William Dandridge Peck

Mounted pickerel, collected from the Charles River, Boston, 1790, by William Dandridge Peck

American naturalist, the first native-born entomologist and a pioneer in the field of economic entomology.

- William Dandridge Peck

12 related topics


Thaddeus William Harris

American entomologist and librarian.

Harris became interested in entomology while still a student at Harvard where he attended the natural history lectures of William D. Peck.

John Peck (naval architect)

American merchant and naval architect of the 18th century.

John Peck was married to Hannah Jackson, died 1770, with whom he had a son, William, born in 1763.

Asa Gray House

HABS survey as the Garden House, is a historic house at 88 Garden Street, Cambridge, Massachusetts.

Asa Gray House.
Detail of 1854 map of Cambridge, showing "Prof. A. Gray Botanic Garden" on Garden Street

It was built for the zoologist William Dandridge Peck, and originally stood at the corner of Garden and Linnaean Streets in Cambridge, Massachusetts, on the grounds of the Harvard College Botanical Garden.

Timeline of entomology – prior to 1800

13,000 BC

1800-1700 BC, Minoan jewellery, Malia, Crete: two golden bees over a honey comb
Carlo Crivelli Madonna
Portrait de Conrad Gessner
Ulisse Aldrovandi
Robert Hooke's microscope
Flea drawn by Buonanni (1691).
René Antoine Ferchault de Réaumur.
Maria Sybilla Merian
Antoine François, comte de Fourcroy
Johann Christian Schreber
Plate 1 Schaeffer, Jacob Christian (1766) Elementa entomologica.
Eugen Johann Christoph Esper.
Plate from Johann Ludwig Christ Naturgeschichte, Klassifikation und Nomenklatur der Insekten vom Bienen
Karl Ernst von Baer.
A scarab beetle, depicted on the walls of Tomb KV6 in the Valley of the Kings.
A carved steatite scarab amulet – circa 550 BC.

William Dandridge Peck "The Description and History of the Canker Worm" Mass. Mag. Vol.7. Peck was the first Native American entomologist.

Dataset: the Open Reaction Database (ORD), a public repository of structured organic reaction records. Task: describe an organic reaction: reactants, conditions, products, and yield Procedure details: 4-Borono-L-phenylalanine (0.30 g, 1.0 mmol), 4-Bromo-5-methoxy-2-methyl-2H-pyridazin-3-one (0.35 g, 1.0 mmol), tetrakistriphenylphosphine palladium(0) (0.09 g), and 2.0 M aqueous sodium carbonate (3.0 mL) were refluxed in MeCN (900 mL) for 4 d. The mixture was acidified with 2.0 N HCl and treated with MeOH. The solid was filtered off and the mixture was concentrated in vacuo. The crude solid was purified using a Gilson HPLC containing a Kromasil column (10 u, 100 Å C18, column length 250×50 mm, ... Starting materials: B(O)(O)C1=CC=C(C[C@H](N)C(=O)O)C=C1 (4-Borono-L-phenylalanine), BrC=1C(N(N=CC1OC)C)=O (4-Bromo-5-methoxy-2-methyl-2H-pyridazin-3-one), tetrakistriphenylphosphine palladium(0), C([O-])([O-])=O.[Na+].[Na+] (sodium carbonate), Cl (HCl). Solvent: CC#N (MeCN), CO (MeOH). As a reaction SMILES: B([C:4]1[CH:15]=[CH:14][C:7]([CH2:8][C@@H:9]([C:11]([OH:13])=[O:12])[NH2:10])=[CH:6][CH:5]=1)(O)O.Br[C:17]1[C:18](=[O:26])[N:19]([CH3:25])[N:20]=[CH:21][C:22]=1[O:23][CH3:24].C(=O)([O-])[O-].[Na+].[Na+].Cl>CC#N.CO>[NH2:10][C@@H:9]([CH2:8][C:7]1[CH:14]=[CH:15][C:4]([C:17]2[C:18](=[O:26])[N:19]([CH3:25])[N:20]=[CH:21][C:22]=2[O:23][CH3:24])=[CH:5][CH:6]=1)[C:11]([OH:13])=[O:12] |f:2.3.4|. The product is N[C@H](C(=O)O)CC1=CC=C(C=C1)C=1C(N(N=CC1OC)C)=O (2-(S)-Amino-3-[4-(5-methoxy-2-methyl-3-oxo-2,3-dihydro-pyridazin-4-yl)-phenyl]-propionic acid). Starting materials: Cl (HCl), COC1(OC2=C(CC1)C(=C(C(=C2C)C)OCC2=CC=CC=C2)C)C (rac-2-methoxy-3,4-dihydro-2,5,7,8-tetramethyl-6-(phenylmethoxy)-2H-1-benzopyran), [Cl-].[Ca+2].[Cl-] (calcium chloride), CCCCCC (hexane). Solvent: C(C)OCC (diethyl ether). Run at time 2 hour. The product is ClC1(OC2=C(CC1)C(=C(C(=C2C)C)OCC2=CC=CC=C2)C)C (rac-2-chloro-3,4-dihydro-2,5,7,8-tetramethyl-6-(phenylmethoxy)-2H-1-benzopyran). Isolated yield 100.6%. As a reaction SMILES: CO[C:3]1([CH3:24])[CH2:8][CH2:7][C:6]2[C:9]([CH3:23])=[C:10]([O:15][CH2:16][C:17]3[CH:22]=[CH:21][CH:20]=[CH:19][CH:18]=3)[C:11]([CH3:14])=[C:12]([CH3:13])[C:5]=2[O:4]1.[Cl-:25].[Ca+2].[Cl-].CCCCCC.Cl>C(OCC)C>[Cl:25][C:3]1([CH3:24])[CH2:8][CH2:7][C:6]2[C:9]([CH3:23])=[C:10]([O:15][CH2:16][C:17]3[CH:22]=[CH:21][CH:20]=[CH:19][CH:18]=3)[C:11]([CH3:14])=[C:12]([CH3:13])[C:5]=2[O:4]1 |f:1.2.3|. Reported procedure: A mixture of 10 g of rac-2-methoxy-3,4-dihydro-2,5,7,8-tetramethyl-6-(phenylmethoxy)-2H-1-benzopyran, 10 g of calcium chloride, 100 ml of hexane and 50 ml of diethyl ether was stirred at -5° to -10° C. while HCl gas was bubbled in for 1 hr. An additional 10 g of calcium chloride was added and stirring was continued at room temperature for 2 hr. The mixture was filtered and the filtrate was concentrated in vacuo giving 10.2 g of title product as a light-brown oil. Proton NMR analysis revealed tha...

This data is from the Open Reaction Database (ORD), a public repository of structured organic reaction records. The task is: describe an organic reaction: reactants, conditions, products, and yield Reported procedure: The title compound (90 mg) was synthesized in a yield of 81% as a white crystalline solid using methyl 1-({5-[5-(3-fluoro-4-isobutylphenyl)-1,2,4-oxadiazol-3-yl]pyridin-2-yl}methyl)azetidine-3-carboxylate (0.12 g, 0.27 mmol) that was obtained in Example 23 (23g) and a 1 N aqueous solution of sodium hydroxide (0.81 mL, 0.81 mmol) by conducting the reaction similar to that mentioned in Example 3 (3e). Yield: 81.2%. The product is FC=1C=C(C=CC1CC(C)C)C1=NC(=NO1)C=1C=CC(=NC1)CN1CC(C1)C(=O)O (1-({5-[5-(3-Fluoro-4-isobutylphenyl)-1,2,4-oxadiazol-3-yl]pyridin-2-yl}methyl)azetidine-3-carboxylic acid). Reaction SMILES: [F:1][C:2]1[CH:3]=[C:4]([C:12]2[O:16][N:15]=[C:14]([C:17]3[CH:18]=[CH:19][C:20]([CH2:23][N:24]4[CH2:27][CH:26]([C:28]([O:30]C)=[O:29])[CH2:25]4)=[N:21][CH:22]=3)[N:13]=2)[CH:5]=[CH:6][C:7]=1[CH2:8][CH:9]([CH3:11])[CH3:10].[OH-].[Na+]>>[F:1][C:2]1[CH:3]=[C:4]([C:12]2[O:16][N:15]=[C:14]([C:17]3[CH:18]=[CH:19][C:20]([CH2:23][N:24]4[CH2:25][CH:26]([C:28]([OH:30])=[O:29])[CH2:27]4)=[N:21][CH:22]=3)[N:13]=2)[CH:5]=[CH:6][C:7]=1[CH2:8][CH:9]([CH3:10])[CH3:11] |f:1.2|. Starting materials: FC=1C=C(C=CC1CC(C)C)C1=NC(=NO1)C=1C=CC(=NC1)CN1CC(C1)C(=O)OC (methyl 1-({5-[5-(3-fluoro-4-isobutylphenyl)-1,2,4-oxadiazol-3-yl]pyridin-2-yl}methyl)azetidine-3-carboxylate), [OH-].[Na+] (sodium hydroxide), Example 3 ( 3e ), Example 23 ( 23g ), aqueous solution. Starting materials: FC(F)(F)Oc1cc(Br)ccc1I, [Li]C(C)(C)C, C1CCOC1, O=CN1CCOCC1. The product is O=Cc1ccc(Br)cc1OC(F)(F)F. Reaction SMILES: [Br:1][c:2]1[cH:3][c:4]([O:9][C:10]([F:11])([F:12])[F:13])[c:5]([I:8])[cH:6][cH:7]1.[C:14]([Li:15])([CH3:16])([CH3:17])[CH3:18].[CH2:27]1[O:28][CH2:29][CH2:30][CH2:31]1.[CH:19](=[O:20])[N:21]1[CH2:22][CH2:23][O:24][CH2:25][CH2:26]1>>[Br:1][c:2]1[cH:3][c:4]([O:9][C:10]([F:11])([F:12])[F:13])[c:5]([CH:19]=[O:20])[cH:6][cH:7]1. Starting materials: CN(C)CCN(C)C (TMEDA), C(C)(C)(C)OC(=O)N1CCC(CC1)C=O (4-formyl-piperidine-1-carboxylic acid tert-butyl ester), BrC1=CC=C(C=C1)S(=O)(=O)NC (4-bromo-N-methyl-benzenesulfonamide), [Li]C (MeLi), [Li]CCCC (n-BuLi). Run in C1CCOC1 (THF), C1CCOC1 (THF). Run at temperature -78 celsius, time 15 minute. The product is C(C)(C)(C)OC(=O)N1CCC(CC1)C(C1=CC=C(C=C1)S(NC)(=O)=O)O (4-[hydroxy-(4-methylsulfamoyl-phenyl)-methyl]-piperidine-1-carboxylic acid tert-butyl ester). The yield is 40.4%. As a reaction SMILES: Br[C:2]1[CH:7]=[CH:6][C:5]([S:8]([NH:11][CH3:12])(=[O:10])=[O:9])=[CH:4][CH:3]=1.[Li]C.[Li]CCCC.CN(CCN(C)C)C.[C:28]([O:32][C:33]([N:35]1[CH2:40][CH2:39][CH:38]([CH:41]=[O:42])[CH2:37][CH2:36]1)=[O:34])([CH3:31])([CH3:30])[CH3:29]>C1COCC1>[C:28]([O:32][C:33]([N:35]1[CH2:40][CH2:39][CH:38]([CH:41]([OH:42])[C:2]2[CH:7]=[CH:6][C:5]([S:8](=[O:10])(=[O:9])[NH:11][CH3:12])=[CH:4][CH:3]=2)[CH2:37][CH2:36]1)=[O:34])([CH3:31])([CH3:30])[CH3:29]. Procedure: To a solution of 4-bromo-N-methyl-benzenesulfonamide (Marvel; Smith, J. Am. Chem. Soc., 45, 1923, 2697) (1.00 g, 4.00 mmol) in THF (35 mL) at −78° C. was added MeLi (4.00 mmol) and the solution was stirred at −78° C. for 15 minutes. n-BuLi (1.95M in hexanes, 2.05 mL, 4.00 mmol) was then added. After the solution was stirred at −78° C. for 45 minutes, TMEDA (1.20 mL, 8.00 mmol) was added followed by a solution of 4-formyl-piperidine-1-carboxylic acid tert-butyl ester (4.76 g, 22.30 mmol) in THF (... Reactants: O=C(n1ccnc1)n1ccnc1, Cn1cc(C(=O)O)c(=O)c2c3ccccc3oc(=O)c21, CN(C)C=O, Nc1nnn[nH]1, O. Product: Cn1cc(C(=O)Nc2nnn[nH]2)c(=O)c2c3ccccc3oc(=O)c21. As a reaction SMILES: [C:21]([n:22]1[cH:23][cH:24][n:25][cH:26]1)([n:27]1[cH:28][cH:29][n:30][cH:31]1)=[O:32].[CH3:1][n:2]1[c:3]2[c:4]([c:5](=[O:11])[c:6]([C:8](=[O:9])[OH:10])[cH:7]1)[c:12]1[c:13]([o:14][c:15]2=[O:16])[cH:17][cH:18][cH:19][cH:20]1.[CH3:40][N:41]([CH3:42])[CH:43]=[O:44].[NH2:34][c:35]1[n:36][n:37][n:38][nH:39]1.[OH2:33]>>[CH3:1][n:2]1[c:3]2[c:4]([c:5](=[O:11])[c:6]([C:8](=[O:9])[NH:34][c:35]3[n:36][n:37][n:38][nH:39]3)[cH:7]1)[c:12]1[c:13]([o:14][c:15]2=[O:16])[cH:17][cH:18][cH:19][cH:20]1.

Massachusetts Historical Society

Major historical archive specializing in early American, Massachusetts, and New England history.


The society incorporated in 1794; signatories included William Baylies, Jeremy Belknap, Alden Bradford, Peleg Coffin, Manasseh Cutler, John Davis, Daniel Davis, Aaron Dexter, John Eliot, Nathaniel Freeman, James Freeman, Thaddeus Mason Harris, Isaac Lothrop, George Richards Minot, John Mellen Jr., Thomas Pemberton, William Dandridge Peck, John Prince, Ezekiel Price, James Sullivan, David Sewall, Peter Thacher, William Tudor, Samuel Turell, Dudley Atkins Tyng, James Winthrop, Thomas Wallcut, Redford Webster, and William Wetmore.

Asa Gray

Considered the most important American botanist of the 19th century.

Asa Gray in the 1870s
Gray in 1841
Shortia galacifolia, which Gray named
Suksdorfia violacea, the type species of its genus
Photograph by John Adams Whipple, 1864
Aesculus discolor by Gray, from Plates Prepared between the Years 1849 and 1859 to Accompany a Report on the Forest Trees of North America
Hymenoxys hoopesii (owl's claws), an example of Plummera named by Gray
Gray in 1867
Grave in Mount Auburn Cemetery

It had been built in 1810 for William Dandridge Peck and later occupied by Thomas Nuttall.

Geum peckii

Species of herbaceous, perennial flowering plant in the rose family known by the common name mountain avens.

Geum peckii

This plant was first collected in 1804 on Mount Washington by the botanist William Dandridge Peck.


Genus of fish in the family Stromateidae found in Pacific and Atlantic Oceans.

Peprilus triacanthus (W. Peck, 1804) (Atlantic butterfish)

List of botanists by author abbreviation (W–Z)

To find entries for A–V, use the table of contents above.

Scotsman James Hutton, father of modern geology

W.Peck – William Dandridge Peck (1763–1822)

William Oakes (botanist)

American botanist.

Coat of arms

He attended Harvard from 1816 and developed an interest in natural history under the guidance of his tutor, William Dandridge Peck.